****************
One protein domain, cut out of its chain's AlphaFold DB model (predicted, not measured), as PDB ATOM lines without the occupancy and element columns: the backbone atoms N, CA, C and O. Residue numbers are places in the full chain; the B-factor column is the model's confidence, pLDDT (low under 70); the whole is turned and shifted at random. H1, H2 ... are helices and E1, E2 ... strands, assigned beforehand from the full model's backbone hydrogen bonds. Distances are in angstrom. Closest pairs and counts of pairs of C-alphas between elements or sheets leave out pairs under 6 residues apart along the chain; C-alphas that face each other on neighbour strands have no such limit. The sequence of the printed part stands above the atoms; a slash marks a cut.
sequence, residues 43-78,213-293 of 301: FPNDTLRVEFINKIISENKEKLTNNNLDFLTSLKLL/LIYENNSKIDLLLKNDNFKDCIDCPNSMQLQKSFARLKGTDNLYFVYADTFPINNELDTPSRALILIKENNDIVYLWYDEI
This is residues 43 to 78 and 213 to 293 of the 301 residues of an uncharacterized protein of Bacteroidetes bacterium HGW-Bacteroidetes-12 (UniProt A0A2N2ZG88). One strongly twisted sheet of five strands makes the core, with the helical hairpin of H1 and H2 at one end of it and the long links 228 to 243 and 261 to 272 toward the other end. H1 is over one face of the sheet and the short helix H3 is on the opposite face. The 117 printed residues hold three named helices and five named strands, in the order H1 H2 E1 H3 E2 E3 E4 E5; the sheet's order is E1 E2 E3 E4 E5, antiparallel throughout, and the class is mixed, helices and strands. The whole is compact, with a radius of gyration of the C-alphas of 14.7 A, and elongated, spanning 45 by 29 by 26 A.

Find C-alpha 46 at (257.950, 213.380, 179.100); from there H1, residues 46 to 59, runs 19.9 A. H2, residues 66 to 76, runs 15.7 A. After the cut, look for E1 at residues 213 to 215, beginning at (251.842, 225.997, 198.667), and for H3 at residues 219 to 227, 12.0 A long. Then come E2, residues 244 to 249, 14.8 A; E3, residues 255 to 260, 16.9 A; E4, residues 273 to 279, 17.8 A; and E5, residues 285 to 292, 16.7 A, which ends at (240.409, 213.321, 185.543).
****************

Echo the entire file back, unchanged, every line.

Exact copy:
One protein domain, cut out of its chain's AlphaFold DB model (predicted, not measured), as PDB ATOM lines without the occupancy and element columns: the backbone atoms N, CA, C and O. Residue numbers are places in the full chain; the B-factor column is the model's confidence, pLDDT (low under 70); the whole is turned and shifted at random. H1, H2 ... are helices and E1, E2 ... strands, assigned beforehand from the full model's backbone hydrogen bonds. Distances are in angstrom. Closest pairs and counts of pairs of C-alphas between elements or sheets leave out pairs under 6 residues apart along the chain; C-alphas that face each other on neighbour strands have no such limit. The sequence of the printed part stands above the atoms; a slash marks a cut.
sequence, residues 43-78,213-293 of 301: FPNDTLRVEFINKIISENKEKLTNNNLDFLTSLKLL/LIYENNSKIDLLLKNDNFKDCIDCPNSMQLQKSFARLKGTDNLYFVYADTFPINNELDTPSRALILIKENNDIVYLWYDEI
This is residues 43 to 78 and 213 to 293 of the 301 residues of an uncharacterized protein of Bacteroidetes bacterium HGW-Bacteroidetes-12 (UniProt A0A2N2ZG88). One strongly twisted sheet of five strands makes the core, with the helical hairpin of H1 and H2 at one end of it and the long links 228 to 243 and 261 to 272 toward the other end. H1 is over one face of the sheet and the short helix H3 is on the opposite face. The 117 printed residues hold three named helices and five named strands, in the order H1 H2 E1 H3 E2 E3 E4 E5; the sheet's order is E1 E2 E3 E4 E5, antiparallel throughout, and the class is mixed, helices and strands. The whole is compact, with a radius of gyration of the C-alphas of 14.7 A, and elongated, spanning 45 by 29 by 26 A.

Find C-alpha 46 at (257.950, 213.380, 179.100); from there H1, residues 46 to 59, runs 19.9 A. H2, residues 66 to 76, runs 15.7 A. After the cut, look for E1 at residues 213 to 215, beginning at (251.842, 225.997, 198.667), and for H3 at residues 219 to 227, 12.0 A long. Then come E2, residues 244 to 249, 14.8 A; E3, residues 255 to 260, 16.9 A; E4, residues 273 to 279, 17.8 A; and E5, residues 285 to 292, 16.7 A, which ends at (240.409, 213.321, 185.543).